Published in the Financial Times 24/6/2015
In many fields of human endeavour, change that is gradual, cumulative and consensual is more durable than dramatic reforms imposed from above. Such is likely to be the case with Japanese corporate governance which has been edging towards a new shareholder-centric approach since the collapse of the old banker-dominated model in the financial crises of the 1990s .
Helpful nudging from the administration of Prime Minister Shinzo Abe has expedited the process. Still, what emerges will not be a slavish copy of the British or American systems, but something that suits Japanese conditions. Who knows – there may even be features that western countries might consider borrowing.
A case in point is Toyota’s recently announced issue of “Model AA” shares, named after the company’s first passenger car, which was based on the Chrysler Airflow and launched by Kiichiro Toyoda in 1936. This new share class is aimed at Japanese retail investors – particularly those who own Toyota vehicles, according to the company – and designed to deter short-term traders.
The stock will not trade on the market and cannot be transferred to another person. In return for sacrificing liquidity investors will reap a dividend yield several multiples of the interest paid on a 10-year government bond. After 5 years they can sell it back to the company at issue price or convert to ordinary stock. Toyota chose the 5 year “lock-up” because that is the timeframe for the research and development projects it plans to finance with the proceeds.
A further benefit is that retail investors are likely to get closer than professional fund managers to Warren Buffett’s ideal holding period: “forever.” At the moment they own just 10% of the company, compared with the 31% owned by fickle foreign institutions.
All this is very much in line with Japan’s new corporate governance code, which extols long-term investors who “have the potential to become important partners for companies.” It must also be music to the ears of Mr Abe, who has made the revival of a Japanese equity culture a key part of his programme. According to “One Half- Billion Shareholders and Counting”, a study by Paul Grout, William Megginson and Anna Zalewska, 31 per cent of Japanese people own shares, against the UK’s estimated 15 per cent. The amounts held, though, are much smaller and have not increased in recent years
There has been pushback, especially from foreigners, who will find it difficult to invest unless they are Japanese residents. At Toyota’s recent shareholders’ meeting, the California State Teachers Retirement System complained that the special class violates the principle of shareholder equality. In the end the measure passed with 75 per cent of shareholders in favour, which is low by Toyota’s standards; no proposal by the board has been defeated since the company was founded.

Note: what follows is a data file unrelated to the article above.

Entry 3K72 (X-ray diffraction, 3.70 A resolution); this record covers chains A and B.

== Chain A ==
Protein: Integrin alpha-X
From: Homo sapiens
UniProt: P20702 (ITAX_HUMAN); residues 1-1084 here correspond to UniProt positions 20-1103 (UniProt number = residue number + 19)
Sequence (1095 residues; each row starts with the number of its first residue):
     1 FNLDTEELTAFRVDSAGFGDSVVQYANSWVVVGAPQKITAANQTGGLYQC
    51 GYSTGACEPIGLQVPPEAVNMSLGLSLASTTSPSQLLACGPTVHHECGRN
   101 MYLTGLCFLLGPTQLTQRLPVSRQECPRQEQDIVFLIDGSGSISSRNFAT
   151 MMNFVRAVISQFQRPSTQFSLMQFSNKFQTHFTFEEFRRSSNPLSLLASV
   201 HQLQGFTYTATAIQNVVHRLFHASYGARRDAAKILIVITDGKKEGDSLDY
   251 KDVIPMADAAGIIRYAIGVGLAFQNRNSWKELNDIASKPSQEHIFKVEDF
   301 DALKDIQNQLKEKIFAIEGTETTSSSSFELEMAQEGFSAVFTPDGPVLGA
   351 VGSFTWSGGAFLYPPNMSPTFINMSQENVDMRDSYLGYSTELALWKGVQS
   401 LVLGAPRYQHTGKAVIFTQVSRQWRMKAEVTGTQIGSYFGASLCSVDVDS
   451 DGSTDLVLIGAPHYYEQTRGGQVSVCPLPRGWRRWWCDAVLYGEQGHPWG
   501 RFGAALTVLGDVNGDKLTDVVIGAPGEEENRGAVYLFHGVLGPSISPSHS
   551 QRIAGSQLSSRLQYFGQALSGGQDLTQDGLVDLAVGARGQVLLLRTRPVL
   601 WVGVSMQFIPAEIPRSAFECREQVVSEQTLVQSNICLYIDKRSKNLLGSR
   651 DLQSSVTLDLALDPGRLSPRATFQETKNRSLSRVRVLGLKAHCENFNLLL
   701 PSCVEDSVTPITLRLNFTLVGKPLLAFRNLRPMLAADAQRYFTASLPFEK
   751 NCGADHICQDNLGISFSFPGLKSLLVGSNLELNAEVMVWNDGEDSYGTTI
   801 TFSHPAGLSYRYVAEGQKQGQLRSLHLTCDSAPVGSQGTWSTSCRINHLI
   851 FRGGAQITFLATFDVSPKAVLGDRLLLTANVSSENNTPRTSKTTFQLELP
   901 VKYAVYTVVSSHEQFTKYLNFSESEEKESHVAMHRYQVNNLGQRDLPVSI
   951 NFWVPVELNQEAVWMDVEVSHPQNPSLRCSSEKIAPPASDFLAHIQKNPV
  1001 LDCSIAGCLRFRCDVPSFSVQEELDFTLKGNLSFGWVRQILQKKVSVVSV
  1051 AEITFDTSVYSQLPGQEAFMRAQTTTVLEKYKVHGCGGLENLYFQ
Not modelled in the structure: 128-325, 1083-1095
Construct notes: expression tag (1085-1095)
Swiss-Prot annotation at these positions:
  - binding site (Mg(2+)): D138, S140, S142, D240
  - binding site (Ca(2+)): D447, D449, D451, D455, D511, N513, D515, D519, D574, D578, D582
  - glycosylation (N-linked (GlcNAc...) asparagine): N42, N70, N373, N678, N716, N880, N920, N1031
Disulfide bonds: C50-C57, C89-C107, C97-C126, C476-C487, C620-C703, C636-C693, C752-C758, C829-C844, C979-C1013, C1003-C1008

Much of the criticism is unwarranted. The truly egregious violations of shareholder equality are the dual-class shareholding structures which give corporate insiders voting rights totally out of line with their financial exposure. Such schemes are illegal in Japan but not in the US, the UK and Canada, where they have allowed media moguls to turn public companies into dynasties and internet billionaires to cash out while retaining control of their empires.
The new issue may not conform with the tenets of corporate governance theory; as it carries no downside risk, it is effectively a bond and should not carry voting rights. Still as the baseball manager Yogi Berra is said to have said: “In theory there is no gap between practice and theory; in practice there is.”
Theoretically in the US and the UK financial institutions exercise competent governance over the companies whose shares they hold because it is in their own best interest. In practice they do not because each single position is too small to make a difference and, anyway, if things are going wrong they can simply sell.
Instead the governance gap is filled by activist investors and various codes of conduct that financial institutions are increasingly forced to observe. Even so there remains a natural tension between financial investors’ quest for short-term performance and the longer time-horizons that businesses require for healthy development.
The Model AA could do with a tune-up. There is no need to exclude foreigners though perhaps ownership of a Toyota vehicle should be a condition. The share should incorporate some equity risk too. All in all, though, this is a creative attempt to address a damaging dysfunction. If it works, its best features should be copied – just as Kiichiro Toyoda copied the best features of the Chrysler Airflow all those years ago.